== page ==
Do keep in mind that this feature is provided for troubleshooting/debugging slow running query scenarios and should not be kept enabled in production environments. There is a moderate performance impact for collecting and displaying the above mentioned statistics.

Reference:

Live Query Statistics
https://msdn.microsoft.com/en-us/library/dn831878.aspx 

Disclaimer: Some information in this topic is preview and subject to change in future releases. Preview information describes new features or changes to existing features in Microsoft SQL Server 2016 Community Technology Preview 2 (CTP2).

SQL Server 2016 Public Preview (CTP2) – Deploying to Azure VM   Leave a comment


I had written a post earlier on deploying a SQL Server instance on a Azure Virtual Machine. Now that SQL Server 2016 CTP2 is out, let’s see how that looks on Azure. The wizard is the same as before but a new gallery option exists for deploying SQL Server 2016 CTP2. The catch is that any virtual machine created with this gallery image will expire on June 30th, 2016. The locations where this image can be deployed are East Asia, Southeast Asia, North Europe, West Europe, Central US, East US, East US 2 and South Central US. The gallery image gets provisioned with a single disk.

image

After the deployment is complete, you will need to enable connectivity for your SQL Server database engine as outlined in an earlier post of mine. What you get is the default instance of Database Engine, Analysis Services, Integration Services and Reporting Services. The deployment will not have the “PolyBase Query Service for External Data”. So if you are planning to test the PolyBase options in SQL Server 2016, then you will need to run the installation from the C:\SQLServer_13.0_Full folder. The other feature that is not available is the Distributed Replay. So, if you are planning to play around with these two features, then you would need to run the installer again.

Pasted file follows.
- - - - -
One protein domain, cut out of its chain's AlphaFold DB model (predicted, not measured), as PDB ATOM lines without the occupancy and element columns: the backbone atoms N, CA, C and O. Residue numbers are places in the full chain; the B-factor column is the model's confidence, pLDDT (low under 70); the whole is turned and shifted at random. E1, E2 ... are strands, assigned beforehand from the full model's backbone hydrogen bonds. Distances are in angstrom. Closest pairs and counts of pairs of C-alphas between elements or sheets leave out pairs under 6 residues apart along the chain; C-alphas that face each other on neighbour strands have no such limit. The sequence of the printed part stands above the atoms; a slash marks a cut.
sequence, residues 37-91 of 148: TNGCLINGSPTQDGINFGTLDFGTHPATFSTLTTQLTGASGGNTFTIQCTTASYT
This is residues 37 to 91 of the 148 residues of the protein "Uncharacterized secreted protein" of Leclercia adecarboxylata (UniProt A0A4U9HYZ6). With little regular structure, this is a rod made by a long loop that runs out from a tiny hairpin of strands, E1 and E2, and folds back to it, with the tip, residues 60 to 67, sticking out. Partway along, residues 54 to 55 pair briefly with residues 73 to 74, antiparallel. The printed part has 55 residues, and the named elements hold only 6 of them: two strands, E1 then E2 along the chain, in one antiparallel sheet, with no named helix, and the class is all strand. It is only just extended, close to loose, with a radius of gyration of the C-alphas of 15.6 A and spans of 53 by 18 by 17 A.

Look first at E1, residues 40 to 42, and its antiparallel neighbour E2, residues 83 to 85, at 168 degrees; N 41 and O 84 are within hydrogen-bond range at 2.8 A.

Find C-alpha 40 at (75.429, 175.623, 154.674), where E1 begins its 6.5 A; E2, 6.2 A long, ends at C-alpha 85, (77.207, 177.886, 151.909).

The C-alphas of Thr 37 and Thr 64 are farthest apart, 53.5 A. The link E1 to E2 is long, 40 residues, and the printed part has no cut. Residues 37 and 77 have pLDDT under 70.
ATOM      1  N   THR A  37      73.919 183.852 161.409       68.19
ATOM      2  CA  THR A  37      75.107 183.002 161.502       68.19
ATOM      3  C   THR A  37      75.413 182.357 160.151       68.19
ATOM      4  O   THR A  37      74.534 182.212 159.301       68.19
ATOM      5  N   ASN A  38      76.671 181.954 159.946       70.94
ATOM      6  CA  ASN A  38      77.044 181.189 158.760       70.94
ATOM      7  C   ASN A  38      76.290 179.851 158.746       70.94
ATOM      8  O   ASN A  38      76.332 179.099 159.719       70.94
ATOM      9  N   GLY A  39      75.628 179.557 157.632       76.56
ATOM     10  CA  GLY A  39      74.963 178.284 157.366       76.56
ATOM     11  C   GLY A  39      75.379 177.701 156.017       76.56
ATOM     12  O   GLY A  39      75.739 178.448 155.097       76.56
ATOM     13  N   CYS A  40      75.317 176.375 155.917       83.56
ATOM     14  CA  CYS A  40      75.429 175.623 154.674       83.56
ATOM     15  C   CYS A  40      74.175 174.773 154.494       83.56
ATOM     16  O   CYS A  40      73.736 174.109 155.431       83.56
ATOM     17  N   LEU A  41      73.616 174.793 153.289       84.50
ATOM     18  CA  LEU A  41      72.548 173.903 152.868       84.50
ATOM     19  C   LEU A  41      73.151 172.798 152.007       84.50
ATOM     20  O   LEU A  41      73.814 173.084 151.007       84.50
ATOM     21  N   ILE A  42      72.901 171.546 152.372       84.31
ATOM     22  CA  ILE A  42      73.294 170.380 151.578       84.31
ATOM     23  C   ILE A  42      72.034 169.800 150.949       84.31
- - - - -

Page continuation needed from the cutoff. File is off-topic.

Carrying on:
Another feature which the gallery image does not use is the tempdb multiple file option setup parmater, “SQLTEMPDBFILECOUNT“. This is left at 1 so you will end up with the default tempdb configuration which you saw in the older releases. I would recommend using a virtual machine instance which has a SSD drive as the temporary drive so that you can use a SSD for testing out any intensive workload which requires either high tempdb usage or a local disk which supports high IOPs.

So now you have any option to play around with SQL Server 2016 CTP2 without having to hunt down a separate virtual machine or physical box in your environment.

Posted June 10, 2015 by Amit Banerjee in Azure, IaaS, SQL Server 2016

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SQL Server 2016 Public Preview (CTP2) – sys.dm_exec_query_stats   2 comments


In any new release of SQL Server, one of the features that I first explore is the DMV enhancements. In SQL Server 2016 CTP 2, 24 new columns are added to sys.dm_exec_query_stats (Transact-SQL) provide information about memory grants and parallel thread usage!